Disclaimer: When the term accessibility is mentioned in these blogs, it is primarily referring to blind and/or deaf accessibility. Games in their modern form are highly audio/visual experiences and we hope to discuss how to approach the task of making modern games more available to a larger and more varied audience.
LEVY: Designing for Accessibility_04
04: Conveying Information
There’s a lot of info that players need to know while playing a game. LEVY handles the delivery of that information through three major methods: an audio describer, sound effects, and a dialogue describer.
The audio describer is responsible for much of what these blogs have already talked about; describing floor information, what characters look like, and the user interface information. LEVY, like many games, includes a UI overlay during gameplay. This element shows the player how much energy they have left before the day is over, what floor they are on, what floor a character is calling them from, and their satisfaction rating with the hotel. One challenge during the production of LEVY was making sure that the UI element would make sense and be consistent both visually and audibly. Thus, the entire UI element has an elevator-type theme to it with a half-circle energy meter and floor indicator which highlights for when and where the elevator is called, and a vertical satisfaction meter that resembles an elevator shaft. With that decision, it partially merges the roles of sound effects and audio describer for the UI information. There is a sound to represent the energy depleting and a sound effect for the elevator being called from a certain floor. In certain cases, the audio describer will then join in specifying the general information given by the UI element, i.e. if someone is calling the elevator on floor 3, the player will hear a *ding* accompanied by the audio describer saying “Floor 3” for the sighted player, the “Floor 3” is replaced with seeing the indicator for Floor 3 light up on the primary UI element. Now you may be thinking that a sighted player could always see the UI, wouldn’t trying to equalize those experiences be overwhelming? But not necessarily. An advantage of having a game set at the pace of the player is that they can check the UI whenever they want to or need to. For the sighted player that just means glancing over to the side. For the blind player, we have a button with the exclusive function of giving a top-down readout of the status of all UI information. What’s important is ensuring access to all the same information and making sure that access is just as easy and streamlined for a blind player as it is for a sighted player.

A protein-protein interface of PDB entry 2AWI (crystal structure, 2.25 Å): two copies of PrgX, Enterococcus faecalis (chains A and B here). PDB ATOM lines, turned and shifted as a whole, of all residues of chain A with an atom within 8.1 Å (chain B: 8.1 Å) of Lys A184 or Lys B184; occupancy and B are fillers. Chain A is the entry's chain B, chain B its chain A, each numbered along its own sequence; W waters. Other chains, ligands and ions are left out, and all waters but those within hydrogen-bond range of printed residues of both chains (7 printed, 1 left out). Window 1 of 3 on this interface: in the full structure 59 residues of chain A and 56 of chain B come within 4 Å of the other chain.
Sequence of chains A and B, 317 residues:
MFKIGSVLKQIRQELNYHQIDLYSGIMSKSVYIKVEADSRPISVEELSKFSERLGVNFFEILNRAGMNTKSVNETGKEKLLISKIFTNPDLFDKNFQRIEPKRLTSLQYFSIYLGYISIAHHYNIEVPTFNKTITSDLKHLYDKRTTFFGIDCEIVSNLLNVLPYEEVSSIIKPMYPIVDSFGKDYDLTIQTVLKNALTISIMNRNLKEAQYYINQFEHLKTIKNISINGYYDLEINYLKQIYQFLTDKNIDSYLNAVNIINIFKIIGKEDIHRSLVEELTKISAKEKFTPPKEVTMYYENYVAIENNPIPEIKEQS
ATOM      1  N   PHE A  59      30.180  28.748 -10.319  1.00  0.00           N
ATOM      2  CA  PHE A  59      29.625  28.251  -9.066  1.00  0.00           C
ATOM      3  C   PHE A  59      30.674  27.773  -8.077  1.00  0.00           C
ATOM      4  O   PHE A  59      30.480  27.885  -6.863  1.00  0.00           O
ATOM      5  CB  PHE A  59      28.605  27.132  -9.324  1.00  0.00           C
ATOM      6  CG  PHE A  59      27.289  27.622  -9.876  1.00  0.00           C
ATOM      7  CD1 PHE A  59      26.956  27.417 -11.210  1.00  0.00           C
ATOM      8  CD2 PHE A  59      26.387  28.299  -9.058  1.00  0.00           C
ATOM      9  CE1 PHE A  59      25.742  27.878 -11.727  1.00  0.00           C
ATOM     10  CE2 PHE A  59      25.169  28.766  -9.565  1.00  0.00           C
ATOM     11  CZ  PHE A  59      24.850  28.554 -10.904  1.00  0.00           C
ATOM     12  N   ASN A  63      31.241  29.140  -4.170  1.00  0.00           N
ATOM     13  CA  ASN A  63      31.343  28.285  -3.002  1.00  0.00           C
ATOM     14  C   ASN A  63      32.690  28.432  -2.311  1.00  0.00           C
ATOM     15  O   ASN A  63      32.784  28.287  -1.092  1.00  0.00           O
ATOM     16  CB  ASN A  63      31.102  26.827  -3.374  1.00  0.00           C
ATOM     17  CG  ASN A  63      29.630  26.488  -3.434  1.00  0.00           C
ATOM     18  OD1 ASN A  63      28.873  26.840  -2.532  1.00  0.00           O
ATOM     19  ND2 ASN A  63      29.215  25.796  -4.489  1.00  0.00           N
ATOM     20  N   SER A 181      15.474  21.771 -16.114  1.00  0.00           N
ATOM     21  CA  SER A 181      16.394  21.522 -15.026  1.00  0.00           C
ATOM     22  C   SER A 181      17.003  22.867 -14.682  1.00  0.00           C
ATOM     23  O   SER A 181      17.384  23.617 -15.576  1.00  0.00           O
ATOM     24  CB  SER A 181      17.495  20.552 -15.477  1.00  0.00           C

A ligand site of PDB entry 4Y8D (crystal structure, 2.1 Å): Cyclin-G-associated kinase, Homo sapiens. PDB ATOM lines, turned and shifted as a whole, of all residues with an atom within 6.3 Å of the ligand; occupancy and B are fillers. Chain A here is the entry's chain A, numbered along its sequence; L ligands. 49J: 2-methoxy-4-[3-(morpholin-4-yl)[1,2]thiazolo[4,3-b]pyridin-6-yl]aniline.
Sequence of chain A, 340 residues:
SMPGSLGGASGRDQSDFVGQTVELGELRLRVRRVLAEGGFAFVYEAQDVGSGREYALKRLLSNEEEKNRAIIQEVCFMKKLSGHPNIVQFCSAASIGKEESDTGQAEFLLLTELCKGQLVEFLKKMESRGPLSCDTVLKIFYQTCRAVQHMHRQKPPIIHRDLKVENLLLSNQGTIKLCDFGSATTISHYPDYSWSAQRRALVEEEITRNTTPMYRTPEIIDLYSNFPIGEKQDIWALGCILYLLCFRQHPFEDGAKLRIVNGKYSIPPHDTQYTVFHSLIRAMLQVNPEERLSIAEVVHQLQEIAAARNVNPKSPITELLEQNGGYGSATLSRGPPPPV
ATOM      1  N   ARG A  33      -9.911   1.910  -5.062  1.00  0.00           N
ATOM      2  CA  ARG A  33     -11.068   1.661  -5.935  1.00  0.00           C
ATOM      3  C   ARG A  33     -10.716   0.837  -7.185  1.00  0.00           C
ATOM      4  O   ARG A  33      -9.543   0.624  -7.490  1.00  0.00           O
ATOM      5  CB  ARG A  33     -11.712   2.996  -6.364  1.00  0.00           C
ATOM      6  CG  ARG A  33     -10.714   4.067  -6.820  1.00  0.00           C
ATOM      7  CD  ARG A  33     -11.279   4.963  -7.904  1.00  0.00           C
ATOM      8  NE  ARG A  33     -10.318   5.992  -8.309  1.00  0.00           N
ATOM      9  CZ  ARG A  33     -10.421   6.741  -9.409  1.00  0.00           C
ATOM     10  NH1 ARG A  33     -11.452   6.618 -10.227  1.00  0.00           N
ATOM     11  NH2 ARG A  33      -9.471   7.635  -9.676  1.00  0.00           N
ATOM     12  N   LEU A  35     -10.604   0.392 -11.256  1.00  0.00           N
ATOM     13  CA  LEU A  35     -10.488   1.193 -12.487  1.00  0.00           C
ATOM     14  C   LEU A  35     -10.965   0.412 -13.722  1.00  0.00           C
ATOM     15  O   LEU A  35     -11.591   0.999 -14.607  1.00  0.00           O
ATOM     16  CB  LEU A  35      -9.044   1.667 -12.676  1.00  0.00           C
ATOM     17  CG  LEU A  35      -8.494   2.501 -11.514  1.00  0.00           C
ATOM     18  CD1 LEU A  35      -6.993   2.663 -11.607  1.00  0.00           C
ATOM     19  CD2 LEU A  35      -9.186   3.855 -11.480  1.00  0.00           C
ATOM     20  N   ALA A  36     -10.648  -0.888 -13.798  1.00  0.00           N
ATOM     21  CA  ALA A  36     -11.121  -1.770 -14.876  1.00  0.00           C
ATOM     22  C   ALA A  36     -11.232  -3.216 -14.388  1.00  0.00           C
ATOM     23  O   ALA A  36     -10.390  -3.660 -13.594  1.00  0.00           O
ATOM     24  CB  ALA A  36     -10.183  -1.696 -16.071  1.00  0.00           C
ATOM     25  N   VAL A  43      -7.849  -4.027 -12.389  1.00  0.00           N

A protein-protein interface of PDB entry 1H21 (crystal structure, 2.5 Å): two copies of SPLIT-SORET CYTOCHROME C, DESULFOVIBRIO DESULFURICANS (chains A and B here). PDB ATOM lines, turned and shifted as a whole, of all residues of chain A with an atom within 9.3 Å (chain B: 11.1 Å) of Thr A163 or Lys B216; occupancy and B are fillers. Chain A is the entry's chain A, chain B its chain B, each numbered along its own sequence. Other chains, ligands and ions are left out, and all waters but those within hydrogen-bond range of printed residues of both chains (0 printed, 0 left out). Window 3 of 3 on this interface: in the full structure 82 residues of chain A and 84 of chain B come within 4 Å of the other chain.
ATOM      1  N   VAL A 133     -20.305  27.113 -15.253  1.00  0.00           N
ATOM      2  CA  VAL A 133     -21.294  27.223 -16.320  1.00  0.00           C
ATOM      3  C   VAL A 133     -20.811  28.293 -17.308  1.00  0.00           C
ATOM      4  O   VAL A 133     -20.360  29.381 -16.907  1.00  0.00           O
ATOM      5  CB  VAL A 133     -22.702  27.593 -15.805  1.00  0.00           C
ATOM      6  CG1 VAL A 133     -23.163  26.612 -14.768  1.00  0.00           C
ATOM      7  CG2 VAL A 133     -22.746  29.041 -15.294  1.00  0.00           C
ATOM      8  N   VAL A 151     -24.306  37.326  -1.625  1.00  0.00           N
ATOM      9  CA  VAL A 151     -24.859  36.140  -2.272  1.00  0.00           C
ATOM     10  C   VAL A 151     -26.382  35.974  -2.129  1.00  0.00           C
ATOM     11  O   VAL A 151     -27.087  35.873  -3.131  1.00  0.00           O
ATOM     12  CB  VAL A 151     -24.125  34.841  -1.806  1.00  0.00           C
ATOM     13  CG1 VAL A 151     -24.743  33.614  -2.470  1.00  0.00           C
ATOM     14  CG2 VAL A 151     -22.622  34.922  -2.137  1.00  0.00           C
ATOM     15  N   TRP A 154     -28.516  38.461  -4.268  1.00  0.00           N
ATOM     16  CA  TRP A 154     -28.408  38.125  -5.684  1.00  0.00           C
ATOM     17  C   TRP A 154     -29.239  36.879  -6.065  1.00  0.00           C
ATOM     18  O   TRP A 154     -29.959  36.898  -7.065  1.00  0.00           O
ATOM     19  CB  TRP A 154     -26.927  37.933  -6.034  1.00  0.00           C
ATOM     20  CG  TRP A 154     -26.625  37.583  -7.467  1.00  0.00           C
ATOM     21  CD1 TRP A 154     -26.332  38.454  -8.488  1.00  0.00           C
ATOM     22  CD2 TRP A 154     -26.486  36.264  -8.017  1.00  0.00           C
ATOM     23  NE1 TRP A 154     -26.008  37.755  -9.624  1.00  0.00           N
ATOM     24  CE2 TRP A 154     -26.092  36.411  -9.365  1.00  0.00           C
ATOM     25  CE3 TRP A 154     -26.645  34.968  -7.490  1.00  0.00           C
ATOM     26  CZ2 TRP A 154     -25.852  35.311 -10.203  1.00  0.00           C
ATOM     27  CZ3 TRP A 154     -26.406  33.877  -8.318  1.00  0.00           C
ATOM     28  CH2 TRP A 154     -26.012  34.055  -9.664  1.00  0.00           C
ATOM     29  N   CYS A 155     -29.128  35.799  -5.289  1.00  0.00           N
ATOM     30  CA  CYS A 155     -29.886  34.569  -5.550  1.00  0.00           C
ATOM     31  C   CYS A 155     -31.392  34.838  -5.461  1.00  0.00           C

Sound effects also play a role outside of the UI however. It was important to remember that all visual information needed an audio counterpart. One problem that occurred early in testing was that blind players would not be able to discern where the different floors were and thus could not know where and when they needed to stop moving the elevator in order to open the doors and drop people off or even pick them up. To address this, the audio describer announces the upcoming floor when the player is moving up or down and the player can hear the sound of grinding metal when they are in the area that they can open their door. This sound balances out the information being given by sight and by sound. Additionally, the elevator’s speed slows when it is near a floor to allow finer control and prevent players from flying past where they need to be or may want to look (or listen) for clues.
The dialogue describer is one of the final ways we convey information through audio. While not necessarily professional voice acting, this audio describer’s role was to speak every line of dialogue between characters or any other written information that was not a part of the environment, using different inflections for different characters akin to the narration of an audio book. For example, using a slightly higher pitch and faster cadence for a female, or a slower more rhythmic pattern of speaking for an older man. During conversations between people, the audio describer would say the name of who is speaking the first time they speak, but after that, the different patterns of speech indicate which character is currently speaking in the conversation. After each line of dialogue is complete, a small, unobtrusive sound is played. The player must press a button to continue the game, and this added sound is an indicator to the visually impaired to move on.
The purpose of having the audio and dialogue describers being two different people is to help distinguish what is “Game information” vs. “In-game information,” respectively. Hearing two characters speak to each other and then hearing a room described all with the same speaker and tone lends itself to potentially confuse an audience or even overwhelm them. All the different types of audio needed to work together in order to deliver all the information to the blind the player that the sighted players have innately. That said, several of the featured audio mentioned here is beneficial for all audiences to have, sighted or not. It’s important to remember that by raising different groups to the same level of play, it can result in a better experience for all of them.
LEVY, at the time of writing, is in a public beta state. It is available for free to download and play from https://razzledazzlegames.wixsite.com/levy Thanks for the support!
Designing for Accessibility_01: https://ubm.io/2KxfLKf